Our speaker on 18 February was fellow-member Brig.-Gen. Dick Lord who gave a fascinating illustrated talk on the little known British National Memorial Arboretum, a botanical tree garden at Alrewas in Staffordshire, which he and his family visited last year.
The project was the brain-child of Cdr. David Childs who decided that the UK needed such a memorial after he had visited the American National Arboretum in Washington. He, with the valuable support of Group-Capt. Leonard Cheshire VC, was able to obtain 150 acres of land for the project. This consisted of reclaimed gravel workings, generously donated by Redland Aggregates now Lafarge.
Since the first plantings in 1997, over 50 000 trees have been planted and more than 100 dedicated plots have been created. It is Great Britain's principal alternative site to the Cenotaph and was taken over by the Royal British Legion in 2003.
In addition to honouring members of the Armed Services, it also commemorates those who have given their lives whilst serving in the Merchant Navy, Civil Defence, Fire Service and Royal National Lifeboat Institution. Also commemorated are the "Bevin Boys" who worked in the coal mines between 1943 and 1948, the Stillborn and Neonatal Society, the British Police, Royal Malaysian Police, Royal Hong Kong Police, Kenya Police, the Circle of International Friendship, Roadpeace, Ambulance Service, Fauld Explosion, Fire and Rescue Services, September 11th, War Widows, Round Table and the General Post Office. Some of the trees honour Royal wedding anniversaries and birthdays.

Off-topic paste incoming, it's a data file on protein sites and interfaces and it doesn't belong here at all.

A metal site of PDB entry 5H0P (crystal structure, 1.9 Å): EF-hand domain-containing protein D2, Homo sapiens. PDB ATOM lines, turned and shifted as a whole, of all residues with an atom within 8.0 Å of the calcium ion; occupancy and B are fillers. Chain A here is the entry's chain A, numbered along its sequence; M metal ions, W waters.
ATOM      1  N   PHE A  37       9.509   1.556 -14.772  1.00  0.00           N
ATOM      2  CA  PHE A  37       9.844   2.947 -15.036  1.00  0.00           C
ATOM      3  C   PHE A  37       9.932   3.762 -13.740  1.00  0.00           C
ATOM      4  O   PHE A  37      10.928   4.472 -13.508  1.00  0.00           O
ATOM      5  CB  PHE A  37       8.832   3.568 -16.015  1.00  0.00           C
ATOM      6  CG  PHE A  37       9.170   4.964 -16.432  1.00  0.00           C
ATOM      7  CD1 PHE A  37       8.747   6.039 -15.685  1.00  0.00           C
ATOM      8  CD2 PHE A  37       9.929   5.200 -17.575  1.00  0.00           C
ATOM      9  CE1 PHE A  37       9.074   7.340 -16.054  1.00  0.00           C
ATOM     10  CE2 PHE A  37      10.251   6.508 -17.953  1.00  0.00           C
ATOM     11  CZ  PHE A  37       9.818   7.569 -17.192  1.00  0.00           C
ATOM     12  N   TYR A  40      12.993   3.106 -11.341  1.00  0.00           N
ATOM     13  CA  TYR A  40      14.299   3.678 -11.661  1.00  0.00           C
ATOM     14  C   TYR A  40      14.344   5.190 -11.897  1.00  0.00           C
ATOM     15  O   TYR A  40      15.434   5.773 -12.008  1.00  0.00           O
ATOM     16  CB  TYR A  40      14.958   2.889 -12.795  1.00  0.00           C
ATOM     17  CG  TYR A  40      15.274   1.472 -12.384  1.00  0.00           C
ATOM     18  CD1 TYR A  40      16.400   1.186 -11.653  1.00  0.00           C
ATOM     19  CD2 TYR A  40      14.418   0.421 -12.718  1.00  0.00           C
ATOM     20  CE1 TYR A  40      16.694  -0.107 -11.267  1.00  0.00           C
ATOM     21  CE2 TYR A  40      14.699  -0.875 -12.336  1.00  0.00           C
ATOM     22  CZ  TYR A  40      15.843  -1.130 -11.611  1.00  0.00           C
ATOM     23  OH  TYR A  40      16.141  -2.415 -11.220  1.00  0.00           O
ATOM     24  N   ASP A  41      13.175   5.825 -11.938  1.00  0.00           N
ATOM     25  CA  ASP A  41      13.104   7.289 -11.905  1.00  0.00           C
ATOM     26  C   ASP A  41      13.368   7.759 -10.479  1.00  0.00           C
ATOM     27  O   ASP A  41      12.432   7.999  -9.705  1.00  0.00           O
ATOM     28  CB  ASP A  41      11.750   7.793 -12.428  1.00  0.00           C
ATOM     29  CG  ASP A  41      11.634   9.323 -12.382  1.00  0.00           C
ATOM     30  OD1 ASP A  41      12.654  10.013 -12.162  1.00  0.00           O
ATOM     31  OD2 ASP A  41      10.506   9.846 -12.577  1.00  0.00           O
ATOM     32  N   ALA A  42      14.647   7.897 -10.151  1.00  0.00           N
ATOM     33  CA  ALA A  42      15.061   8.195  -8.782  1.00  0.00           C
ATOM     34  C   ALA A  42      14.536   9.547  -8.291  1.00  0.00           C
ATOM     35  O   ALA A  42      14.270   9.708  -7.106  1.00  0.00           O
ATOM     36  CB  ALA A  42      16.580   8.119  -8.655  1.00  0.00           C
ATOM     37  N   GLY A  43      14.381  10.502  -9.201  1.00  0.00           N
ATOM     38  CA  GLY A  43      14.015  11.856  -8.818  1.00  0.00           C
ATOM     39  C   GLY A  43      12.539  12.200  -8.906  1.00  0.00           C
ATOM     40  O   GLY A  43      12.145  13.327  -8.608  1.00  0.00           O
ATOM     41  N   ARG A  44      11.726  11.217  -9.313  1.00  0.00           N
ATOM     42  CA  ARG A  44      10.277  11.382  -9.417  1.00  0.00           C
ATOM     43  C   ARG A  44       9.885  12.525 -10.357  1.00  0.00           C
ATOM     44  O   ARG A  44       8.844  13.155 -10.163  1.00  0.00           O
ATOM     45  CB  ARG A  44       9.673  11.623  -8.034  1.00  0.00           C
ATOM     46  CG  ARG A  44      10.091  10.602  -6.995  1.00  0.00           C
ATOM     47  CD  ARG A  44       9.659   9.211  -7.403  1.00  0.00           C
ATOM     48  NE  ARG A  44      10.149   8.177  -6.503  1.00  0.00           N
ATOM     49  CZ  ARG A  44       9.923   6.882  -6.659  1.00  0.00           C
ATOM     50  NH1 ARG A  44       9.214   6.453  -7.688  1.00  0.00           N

Free parking is provided for visitors and a Visitor's Centre, Museum and Chapel are situated near the entrance. Brig.-Gen. Lord played a recording of the solemn music which reminds visitors on their arrival that the Arboretum is a memorial to the departed.
The Millennium Chapel at the Arboretum is the only place in England where the Last Post is sounded at 11:00 each day followed by a period of silence and Reveille.
Whilst most of the memorials are trees, there are also a number impressive stones, sculptures and other symbols. Sleepers and rails from the Sumatra and Burma Railways honour those who were savagely treated whilst building these railways and in particular those who died in so doing. The Burma Star Association memorial is a large monolith on which are inscribed the words from the Kohima Epitaph. The original gate built at the Changi Prison in 1941 mourns the Far East Prisoners of War.